NEW 300/600 – Part of the Digital Media 3-Pack

Writers who understand data and analytics are in high demand at digitally-focused news organizations like The New York Times and The Guardian. In this course, you’ll learn where to find good data sources, “interview the data” to uncover interesting stories, and create interactive visualizations and experiences that you can easily publish online.

Overview

This course is about telling stories through numbers presented through graphics that can be explored by the viewer. In any given day we are bombarded with stories driven by numbers, from the number of people infected with Ebola in West Africa to the number of crumbling bridges that need to be replaced. But simply providing the facts in text, video or voice is sometimes not as effective as showing it visually through a chart, graph or map. Even better: if readers and viewers can dig through the data by clicking on visual elements, they are transformed from passive recipients of information to active researchers, learners and potentially even contributors.

Course Objectives

  • Provide an overview of common types of interactive visualizations and how they’re used in journalistic storytelling around the world.

  • Develop practical skills around finding and presenting data in several types of visualizations, using different tools.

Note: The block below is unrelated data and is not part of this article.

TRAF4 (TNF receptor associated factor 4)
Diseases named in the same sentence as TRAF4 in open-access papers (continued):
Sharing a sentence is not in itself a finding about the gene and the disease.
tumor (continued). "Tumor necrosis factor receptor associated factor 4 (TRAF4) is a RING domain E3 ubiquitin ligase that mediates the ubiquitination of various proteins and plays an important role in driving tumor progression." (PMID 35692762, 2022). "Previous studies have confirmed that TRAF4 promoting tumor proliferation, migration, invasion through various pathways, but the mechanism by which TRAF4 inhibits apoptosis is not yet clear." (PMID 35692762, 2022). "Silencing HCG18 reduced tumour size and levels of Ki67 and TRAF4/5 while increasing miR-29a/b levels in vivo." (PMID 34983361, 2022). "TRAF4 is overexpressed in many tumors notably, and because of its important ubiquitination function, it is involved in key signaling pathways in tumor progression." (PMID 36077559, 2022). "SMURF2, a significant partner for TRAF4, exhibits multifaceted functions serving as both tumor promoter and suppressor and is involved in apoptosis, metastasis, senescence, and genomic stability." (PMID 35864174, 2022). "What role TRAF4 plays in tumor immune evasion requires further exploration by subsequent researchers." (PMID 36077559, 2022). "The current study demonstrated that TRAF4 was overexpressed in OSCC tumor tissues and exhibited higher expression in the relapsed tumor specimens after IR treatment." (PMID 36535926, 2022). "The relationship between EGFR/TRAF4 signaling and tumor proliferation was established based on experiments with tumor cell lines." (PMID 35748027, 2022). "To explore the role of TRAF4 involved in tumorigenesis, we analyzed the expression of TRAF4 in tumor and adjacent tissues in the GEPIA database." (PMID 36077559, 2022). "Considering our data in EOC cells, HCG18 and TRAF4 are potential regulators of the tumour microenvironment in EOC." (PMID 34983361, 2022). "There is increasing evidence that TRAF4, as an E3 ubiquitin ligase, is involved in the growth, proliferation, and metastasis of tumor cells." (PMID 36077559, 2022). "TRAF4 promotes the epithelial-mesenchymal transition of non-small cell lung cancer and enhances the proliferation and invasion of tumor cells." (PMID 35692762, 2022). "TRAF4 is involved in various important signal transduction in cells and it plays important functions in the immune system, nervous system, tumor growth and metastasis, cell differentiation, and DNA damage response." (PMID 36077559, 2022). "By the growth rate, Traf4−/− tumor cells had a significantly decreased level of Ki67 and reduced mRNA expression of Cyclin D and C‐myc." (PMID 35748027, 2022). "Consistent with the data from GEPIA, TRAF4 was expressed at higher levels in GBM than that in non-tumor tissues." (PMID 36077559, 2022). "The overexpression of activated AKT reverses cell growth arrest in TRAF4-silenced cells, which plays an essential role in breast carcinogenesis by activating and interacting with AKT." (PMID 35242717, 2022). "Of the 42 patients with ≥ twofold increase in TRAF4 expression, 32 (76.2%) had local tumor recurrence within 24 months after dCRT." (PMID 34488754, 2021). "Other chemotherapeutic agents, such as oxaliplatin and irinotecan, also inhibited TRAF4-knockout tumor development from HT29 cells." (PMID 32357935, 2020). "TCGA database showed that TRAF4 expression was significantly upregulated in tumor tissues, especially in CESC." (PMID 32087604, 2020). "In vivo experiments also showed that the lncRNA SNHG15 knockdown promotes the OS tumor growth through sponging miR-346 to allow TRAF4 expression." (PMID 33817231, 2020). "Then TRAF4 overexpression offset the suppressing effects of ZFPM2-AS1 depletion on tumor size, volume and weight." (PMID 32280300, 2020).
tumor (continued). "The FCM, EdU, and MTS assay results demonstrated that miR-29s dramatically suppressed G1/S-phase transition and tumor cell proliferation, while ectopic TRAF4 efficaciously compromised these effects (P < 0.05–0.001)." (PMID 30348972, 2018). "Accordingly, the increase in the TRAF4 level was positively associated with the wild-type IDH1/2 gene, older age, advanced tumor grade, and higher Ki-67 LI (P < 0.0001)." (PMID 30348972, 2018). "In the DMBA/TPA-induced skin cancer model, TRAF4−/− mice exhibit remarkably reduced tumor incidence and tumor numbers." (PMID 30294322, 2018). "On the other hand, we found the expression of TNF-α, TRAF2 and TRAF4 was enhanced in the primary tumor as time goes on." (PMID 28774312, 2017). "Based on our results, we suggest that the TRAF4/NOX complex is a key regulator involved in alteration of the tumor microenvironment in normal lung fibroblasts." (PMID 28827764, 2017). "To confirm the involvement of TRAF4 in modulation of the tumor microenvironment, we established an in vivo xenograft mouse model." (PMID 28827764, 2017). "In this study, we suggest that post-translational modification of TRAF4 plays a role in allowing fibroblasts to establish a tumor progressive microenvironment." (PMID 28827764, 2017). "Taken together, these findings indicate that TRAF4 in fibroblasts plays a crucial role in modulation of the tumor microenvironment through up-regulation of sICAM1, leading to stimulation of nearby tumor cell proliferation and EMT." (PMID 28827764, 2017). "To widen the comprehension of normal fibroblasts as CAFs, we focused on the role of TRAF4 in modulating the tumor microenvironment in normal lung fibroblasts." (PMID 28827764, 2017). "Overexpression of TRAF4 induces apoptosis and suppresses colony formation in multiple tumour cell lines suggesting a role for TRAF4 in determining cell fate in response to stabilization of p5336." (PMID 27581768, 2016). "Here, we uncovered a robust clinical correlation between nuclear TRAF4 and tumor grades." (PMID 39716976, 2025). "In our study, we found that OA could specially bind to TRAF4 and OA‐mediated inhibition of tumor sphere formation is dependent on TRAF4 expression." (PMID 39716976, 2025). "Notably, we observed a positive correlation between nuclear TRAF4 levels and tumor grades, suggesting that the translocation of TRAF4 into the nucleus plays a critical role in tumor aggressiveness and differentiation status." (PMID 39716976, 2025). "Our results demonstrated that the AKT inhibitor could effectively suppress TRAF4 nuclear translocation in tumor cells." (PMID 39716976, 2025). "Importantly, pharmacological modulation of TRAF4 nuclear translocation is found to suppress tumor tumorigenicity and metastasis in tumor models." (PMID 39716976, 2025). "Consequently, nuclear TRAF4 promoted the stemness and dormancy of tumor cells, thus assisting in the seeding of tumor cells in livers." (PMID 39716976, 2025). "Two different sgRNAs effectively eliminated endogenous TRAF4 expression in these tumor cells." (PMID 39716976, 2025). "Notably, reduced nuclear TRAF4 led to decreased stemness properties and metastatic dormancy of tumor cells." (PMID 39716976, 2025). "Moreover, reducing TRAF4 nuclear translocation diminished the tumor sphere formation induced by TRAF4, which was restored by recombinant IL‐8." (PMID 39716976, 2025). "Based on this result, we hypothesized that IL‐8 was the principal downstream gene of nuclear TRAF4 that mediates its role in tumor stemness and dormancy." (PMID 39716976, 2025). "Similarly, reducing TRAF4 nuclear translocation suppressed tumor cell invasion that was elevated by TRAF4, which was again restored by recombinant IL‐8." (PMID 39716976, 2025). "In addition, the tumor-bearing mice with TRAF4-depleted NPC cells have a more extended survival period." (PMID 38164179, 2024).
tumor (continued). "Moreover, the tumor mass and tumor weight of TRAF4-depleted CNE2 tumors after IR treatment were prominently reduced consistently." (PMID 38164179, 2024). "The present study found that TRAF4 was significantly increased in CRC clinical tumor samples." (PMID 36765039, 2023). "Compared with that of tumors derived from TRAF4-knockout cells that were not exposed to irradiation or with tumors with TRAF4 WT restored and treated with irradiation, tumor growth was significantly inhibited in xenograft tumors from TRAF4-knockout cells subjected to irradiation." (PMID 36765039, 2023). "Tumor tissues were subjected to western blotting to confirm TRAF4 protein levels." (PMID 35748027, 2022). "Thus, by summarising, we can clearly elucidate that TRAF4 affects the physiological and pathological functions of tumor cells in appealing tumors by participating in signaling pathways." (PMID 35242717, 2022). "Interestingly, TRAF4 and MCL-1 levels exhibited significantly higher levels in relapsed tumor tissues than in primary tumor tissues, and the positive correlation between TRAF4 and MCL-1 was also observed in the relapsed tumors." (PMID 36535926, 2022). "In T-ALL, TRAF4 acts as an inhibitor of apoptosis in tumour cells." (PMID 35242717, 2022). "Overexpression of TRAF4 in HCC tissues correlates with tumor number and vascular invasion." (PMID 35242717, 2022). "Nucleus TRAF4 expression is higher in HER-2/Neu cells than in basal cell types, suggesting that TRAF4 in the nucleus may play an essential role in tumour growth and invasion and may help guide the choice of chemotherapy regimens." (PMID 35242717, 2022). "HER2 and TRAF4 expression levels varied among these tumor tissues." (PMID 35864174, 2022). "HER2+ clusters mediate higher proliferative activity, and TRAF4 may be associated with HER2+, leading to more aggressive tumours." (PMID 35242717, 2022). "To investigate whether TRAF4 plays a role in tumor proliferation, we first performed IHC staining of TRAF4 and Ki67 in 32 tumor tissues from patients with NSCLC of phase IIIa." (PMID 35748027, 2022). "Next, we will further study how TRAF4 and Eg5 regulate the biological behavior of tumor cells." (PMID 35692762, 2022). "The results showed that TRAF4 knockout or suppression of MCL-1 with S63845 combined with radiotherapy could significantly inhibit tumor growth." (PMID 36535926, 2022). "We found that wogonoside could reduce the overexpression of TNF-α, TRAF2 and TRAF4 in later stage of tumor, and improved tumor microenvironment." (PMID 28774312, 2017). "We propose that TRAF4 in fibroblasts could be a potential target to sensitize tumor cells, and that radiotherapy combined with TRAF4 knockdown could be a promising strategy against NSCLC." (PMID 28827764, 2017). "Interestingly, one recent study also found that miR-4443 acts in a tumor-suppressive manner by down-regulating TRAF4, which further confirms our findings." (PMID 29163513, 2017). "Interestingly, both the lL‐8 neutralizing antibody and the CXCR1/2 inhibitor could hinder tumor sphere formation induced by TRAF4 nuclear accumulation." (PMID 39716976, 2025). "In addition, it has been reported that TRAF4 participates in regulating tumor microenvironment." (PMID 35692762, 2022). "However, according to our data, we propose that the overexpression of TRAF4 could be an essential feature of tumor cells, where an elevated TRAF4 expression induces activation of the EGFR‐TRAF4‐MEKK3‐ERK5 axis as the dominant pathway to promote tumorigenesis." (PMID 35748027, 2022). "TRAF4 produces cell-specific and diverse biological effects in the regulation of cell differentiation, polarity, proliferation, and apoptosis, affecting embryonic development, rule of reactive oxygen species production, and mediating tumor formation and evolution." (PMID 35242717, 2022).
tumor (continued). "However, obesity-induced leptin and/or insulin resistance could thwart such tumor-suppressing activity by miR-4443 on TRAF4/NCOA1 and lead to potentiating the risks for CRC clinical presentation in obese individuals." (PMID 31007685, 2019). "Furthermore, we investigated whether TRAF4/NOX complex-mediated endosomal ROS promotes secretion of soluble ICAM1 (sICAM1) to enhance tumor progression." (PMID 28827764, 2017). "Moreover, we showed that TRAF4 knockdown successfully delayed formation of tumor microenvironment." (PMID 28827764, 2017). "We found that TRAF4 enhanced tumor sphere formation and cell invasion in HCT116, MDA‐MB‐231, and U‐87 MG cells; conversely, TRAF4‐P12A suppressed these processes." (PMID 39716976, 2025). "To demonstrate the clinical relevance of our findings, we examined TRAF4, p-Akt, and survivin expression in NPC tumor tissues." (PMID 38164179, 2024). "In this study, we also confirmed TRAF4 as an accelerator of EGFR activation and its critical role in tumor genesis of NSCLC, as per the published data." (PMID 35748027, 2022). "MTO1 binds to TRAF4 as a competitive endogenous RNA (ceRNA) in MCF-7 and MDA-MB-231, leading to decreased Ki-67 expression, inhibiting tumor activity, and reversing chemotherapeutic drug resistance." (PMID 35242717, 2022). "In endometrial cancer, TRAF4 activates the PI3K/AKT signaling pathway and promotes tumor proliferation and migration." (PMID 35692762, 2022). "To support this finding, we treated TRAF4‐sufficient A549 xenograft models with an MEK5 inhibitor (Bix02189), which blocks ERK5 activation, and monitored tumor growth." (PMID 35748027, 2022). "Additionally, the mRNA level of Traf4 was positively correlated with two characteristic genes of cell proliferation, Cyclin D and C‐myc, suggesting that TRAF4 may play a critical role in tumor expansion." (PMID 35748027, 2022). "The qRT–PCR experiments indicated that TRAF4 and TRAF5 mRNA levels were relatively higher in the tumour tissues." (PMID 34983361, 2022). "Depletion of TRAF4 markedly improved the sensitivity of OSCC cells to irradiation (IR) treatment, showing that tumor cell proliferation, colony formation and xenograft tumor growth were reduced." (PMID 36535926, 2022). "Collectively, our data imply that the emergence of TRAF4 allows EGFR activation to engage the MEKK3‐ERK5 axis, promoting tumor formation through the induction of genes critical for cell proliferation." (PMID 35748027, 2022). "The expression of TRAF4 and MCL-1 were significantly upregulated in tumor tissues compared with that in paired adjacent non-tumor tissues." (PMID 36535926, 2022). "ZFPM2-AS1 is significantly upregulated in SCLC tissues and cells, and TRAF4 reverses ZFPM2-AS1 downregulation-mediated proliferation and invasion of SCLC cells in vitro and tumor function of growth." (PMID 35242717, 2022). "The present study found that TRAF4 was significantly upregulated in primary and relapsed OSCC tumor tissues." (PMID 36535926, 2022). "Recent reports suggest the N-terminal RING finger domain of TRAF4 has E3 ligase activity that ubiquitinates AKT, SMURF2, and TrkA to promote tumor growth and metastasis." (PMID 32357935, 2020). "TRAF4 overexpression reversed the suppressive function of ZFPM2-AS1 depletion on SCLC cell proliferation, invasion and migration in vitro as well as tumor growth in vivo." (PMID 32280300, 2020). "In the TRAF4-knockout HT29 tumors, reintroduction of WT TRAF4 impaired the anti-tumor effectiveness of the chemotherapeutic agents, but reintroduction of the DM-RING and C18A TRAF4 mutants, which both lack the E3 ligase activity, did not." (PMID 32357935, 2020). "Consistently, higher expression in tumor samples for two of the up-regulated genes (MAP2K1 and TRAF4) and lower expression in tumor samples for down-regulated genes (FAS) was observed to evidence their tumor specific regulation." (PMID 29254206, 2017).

• Get comfortable working with numbers and make friends with math. It’s not your enemy!

  • Provide basic understanding of how web coding and data fit together to create interactive experiences.

Learning Outcomes

By the end of this course, you should have a solid understanding of the following:

  • Where to find public data, and what format and fields are typically required in order to present it in a visual way.

  • How to clean up and normalize the data you find using Excel and Google Drive.

  • How to analyze and “interview” data to uncover interesting stories.

  • How to create different types of interactive visualizations (maps, sortable searchable tables, graphs, timelines and infographics) using online services.

  • How to create visualizations using simple code based on HTML, Javascript and Jquery that you can publish anywhere on the Web.

What is this class not?

While we teach some basic code literacy, this is not really a coding class. If your goal is to learn how to become a master coder you should consider many other more qualified 3-credit courses and programs offered elsewhere at Syracuse University.

Learn More

Learn more about this course through the syllabus and schedule.

Meet your classmates